MIAMI-DADE, Fla. – The Centers for Disease Control and Prevention have already approved Moderna and Pfizer’s COVID vaccines for children up to 6 months of age.
Despite claims by the CDC and the Food and Drug Administration that the vaccines are safe and effective for children, Florida has been the only state that has not previously ordered them, which has delayed the process of distribution to doctors of our zone.
Last week Governor Ron DeSantis pointed out that the Florida Department of Health was recommending against giving the vaccines, contrary to the recommendations of the CDC and the FDA, and of doctors across the country.
Florida’s medical community has objected to his remarks, saying he is wrong and puts children at risk.
So now, as pediatricians, hospitals, and health clinics order them for their patients, they are unclear on when they are going to get the shots, as they are also dealing with the concerns and questions of parents wondering if they should vaccinate. to his children.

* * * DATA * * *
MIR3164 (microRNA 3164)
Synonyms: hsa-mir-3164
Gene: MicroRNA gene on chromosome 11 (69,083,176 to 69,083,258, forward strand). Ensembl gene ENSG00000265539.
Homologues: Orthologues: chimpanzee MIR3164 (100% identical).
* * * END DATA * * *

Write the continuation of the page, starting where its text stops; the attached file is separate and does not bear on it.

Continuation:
“What we have seen is that a large majority of patients who have become very, seriously ill were not vaccinated. So we think that the vaccine protects against the severity of the disease, and I think they make very good, very valid points about, you know, ‘The vaccine is relatively new. We don’t know much about the vaccine.’ Well, that’s true, but we also don’t know much about the virus, that is, about its long-term effects on patients,” said Dr. Guillermo DeAngulo, of Kidz Medical Services.
Some of Florida’s largest private pediatric practices say they are still trying to figure out when their shots will be given, and hospitals like Nicklaus Children’s Hospital say they will do their best to communicate their schedule to the community.
The best thing to do is check with your child’s pediatrician and see when they will be available.
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